Tuesday, 13 April 2010

Just what is a Christian without love?

What with all the soul-searching about paedophile priests and the role of the Pope, I find myself returning to the question of just what Christianity is about.

People have often told me that what matters in Christianity is its spirit rather than the detail of its doctrine. As St Paul told the Corinthians, ‘if I have the gift of prophecy and can fathom all mysteries and all knowledge, and if I have a faith that can move mountains, but have not love, I am nothing.’ In other words, it doesn't really matter if you've penetrated the mysteries of the Trinity or they've completely defeated you, what matters is the extent to which love inspires your outlook and guides your actions.

The Archive of Melvyn Bragg’s excellent ‘In Our Time’ series on BBC Radio 4 includes an episode about the Fall of Constantinople which I find particularly instructive from this point of view.

It’s easy to think that Christianity is essentially a European religion with Latin as its traditional language. Plenty of books and films conspire to give that impression. In fact, for most of its early history Christianity was predominantly an Asian religion and its main language was Greek. Of the five great patriarchates in the Roman Empire, four were in the then Greek-speaking East: Constantinople was on the border between Europe and Asia, Antioch was in Asia Minor, Jerusalem in the Middle East, and Alexandria, in Egypt, was in North Africa close to the cusp of Asia. Only one patriarchate, Rome, was in the West.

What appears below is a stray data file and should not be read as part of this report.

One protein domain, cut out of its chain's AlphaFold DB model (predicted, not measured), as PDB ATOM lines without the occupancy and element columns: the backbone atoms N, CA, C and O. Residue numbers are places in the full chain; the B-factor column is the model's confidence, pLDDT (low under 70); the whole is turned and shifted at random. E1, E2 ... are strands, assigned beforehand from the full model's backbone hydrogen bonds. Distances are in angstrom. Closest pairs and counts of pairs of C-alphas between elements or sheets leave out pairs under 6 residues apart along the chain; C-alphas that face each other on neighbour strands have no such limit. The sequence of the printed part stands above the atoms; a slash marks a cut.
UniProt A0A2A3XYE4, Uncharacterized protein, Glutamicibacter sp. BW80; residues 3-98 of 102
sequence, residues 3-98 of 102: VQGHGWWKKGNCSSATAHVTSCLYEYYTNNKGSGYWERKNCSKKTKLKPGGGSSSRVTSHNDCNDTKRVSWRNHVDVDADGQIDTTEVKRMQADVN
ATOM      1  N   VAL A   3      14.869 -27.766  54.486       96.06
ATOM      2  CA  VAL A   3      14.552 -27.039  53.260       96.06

In the seventh century, an extraordinary new wave of conquerors emerged from the Arabian Peninsula, inspired by the new religion of Islam, and swept into Western Asia and across North Africa. They took Jerusalem, Antioch and Alexandria in swift succession. Only Constantinople held out in the East. When Spain also fell to the Moslems, Western Christendom in turn suffered a major blow.

Faced with such a powerful threat, you’d think the two remaining Patriarchates would see the sense of hanging together to protect each other.

However, Rome was upset that Constantinople wouldn’t accept its primacy within the Church. It made a great deal of an ideological dispute concerning Constantinople’s refusal to follow Rome in adding the words ‘and from the son’ to the end of the Nicene creed, making it read ‘… the holy spirit that proceeds from the Father and from the son’. In the East, the Holy Spirit proceeded from the Father alone; in the West from the Father and the Son. This led to great debates about a triangular view or a linear view of the Trinity.
The Trinity as seen by the Church in the East (left) and West.
A difference worth thousands of lives and the loss of the Christian heartland?

Now I’m convinced that the difference between these two views is absolutely vital in some key way that escapes me. However, it strikes me that it’s less important than hanging onto a toehold at the edge of your Continent against a common enemy.

So how did the protagonists behave? The representatives of Rome travelled to Constantinople in 1054 and, having failed to persuade the Patriarch to change his view, formally excommunicated him from the Church.

A great line in one of my favourite films, A few good men, is ‘my client's a moron, that's not against the law.’ What’s more, and this is one of the great arguments against all racism, being a moron isn’t limited to any one race or group or creed, and it’s just as common at the top of great organisations – for instance, among princes of the Church – as anywhere else. So the Eastern Church reacted with exactly the same level of maturity and Christian love as the delegates from Rome, excommunicating them in return.